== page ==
What knowledge is useful?
Dean John McArthur on Elizabeth I
So if you thought about Elizabeth the First, she sent thousands of little ships down the Thames every year, literally thousands, and thousands never came back. They were lost in the high seas, or they couldn't—they didn't have clocks yet, on ships at least, and so they couldn't figure out where in hell they were, in terms of longitude. And plus, you know, they'd end up on the rocks, or on a coral reef in the southern seas. And there was, as they sailed down the Thames there was no really any very good idea what they — the ones who came back—what they would come back with. . . . .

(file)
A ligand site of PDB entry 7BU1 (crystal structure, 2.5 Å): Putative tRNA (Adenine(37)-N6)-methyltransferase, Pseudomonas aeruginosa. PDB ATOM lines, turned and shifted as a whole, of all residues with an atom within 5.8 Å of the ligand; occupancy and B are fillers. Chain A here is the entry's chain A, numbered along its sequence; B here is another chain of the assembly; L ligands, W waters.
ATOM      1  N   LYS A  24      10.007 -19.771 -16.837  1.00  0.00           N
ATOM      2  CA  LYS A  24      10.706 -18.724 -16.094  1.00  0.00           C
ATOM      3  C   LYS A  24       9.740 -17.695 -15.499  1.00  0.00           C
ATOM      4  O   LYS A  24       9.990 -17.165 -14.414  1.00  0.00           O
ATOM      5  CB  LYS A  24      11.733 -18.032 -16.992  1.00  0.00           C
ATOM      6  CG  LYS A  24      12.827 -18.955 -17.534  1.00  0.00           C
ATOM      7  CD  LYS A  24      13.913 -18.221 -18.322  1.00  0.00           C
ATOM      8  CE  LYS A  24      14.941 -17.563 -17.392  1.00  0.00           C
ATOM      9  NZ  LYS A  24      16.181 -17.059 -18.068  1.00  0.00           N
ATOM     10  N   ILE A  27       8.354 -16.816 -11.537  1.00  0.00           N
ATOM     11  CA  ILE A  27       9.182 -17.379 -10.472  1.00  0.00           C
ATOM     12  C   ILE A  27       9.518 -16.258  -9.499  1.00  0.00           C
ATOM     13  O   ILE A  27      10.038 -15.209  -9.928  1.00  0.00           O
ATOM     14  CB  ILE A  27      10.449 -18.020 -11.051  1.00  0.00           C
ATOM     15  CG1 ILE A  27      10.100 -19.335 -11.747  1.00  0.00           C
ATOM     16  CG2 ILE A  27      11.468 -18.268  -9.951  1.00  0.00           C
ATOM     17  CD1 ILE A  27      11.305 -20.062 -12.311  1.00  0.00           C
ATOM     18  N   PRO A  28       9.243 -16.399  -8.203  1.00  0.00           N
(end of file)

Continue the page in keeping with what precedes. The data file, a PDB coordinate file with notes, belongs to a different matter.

So that’s what I felt here . . . .
That if we could just get people into their own sailboat, and get them to sail down the Thames, God knows what they would come up with, you know, and how they might develop the younger people individually if they got out of the general management sailing ship, and got into their own.
But the best bet was that, you know, just like with Elizabeth, a bunch of them would make it back, and some of them would have real treasure. And so just like in, you know, and the British, eventually they built up the British Navy, and they dominated the world for a hundred years. And I think it all went back to kind of this entrepreneurial strategy or approach that she and her group had conceived.